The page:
I am blissfully attending and participating in the Feminist Social Justice Conference at San Diego State University, a Workshop on Participatory and Feminist Research Methods to give the talk “Personal/Political/Feminist Maps: Reflections on Spatial Methods for Action Research.” The abstract and slides are below — I expect those who will find them most helpful are dealing with how to work with spatial methods and layering different data types and sorts in order to place them into conversation. I especially highlight mental mapping in conversation with the GIS platforms QGIS and Mapbox, with helpful hints on all as to how to move forward using the methods and analytics in your own research. One addition: my own 2013 paper on the methods and analytic techniques for mental mapping can be found here.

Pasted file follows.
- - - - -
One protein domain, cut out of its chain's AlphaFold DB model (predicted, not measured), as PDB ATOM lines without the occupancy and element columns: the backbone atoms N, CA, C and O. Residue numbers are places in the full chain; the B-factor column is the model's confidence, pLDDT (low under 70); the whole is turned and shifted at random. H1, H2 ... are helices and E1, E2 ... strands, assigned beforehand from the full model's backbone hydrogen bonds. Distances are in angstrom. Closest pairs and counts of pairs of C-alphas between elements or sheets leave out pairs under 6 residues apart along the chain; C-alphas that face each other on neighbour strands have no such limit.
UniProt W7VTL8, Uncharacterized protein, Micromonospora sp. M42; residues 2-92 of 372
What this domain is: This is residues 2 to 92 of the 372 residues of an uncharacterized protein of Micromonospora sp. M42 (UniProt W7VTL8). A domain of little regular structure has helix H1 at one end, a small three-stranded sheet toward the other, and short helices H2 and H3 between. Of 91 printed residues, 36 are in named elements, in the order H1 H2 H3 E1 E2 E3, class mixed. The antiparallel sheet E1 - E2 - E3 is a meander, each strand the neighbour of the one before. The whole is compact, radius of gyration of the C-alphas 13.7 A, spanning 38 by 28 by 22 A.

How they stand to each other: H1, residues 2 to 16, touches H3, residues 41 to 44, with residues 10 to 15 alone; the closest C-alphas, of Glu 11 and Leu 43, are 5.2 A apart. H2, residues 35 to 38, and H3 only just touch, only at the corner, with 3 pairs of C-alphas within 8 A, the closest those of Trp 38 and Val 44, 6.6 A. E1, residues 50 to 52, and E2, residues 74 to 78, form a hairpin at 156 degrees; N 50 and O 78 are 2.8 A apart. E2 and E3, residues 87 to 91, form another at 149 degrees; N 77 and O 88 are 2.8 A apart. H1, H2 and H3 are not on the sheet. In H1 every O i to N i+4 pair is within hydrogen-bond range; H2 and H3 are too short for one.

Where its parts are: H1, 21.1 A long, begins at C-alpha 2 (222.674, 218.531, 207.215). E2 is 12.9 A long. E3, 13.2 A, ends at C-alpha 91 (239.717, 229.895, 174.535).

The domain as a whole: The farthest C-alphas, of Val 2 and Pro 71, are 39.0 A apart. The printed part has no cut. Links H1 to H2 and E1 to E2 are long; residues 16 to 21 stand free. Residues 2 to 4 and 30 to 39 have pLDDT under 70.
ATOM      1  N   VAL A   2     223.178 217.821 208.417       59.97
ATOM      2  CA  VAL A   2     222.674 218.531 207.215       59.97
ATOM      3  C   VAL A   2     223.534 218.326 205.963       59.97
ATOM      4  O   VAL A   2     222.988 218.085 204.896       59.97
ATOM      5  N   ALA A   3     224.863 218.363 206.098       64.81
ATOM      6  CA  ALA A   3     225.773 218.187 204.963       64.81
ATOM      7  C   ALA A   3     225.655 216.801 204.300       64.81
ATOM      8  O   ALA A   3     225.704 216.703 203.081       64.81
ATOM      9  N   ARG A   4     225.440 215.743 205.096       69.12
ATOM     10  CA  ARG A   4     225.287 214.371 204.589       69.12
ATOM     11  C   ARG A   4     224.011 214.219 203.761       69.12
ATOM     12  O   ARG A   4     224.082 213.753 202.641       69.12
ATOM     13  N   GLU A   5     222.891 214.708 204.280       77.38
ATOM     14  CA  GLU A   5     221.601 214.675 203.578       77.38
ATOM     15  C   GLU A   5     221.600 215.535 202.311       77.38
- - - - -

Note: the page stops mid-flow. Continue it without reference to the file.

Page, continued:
In The Practice of Everyday Life, de Certeau writes that “What the map cuts up, the story cuts across.” But what if the everyday stories you seek are already cut up by centuries of structural inequality and oppression, such as those of lesbians and queer women? In this talk I investigate what can be gained for the study of women’s lives and spaces by bringing together the isolated but overlapping stories of lesbians and queer women in maps, from the hand-drawn to the most technologically advanced and interactive. Drawing upon qualitative and quantitative work on lesbians’ and queer women’s spaces and economies in New York City from 1983 to 2008—including multi-generational focus groups and mental maps, archival research and GIS—I work through three different types of mapping methods and platforms within a participatory action research framework. Through a close analysis of mental maps and GIS maps created using QGIS and TileMill/Mapbox, I suggest that while the spatial and verbal can both obfuscate and illuminate understandings of everyday life. It is the queer practice of holding these seeming binaries in tension that reveals the most rich and complicated knowledge.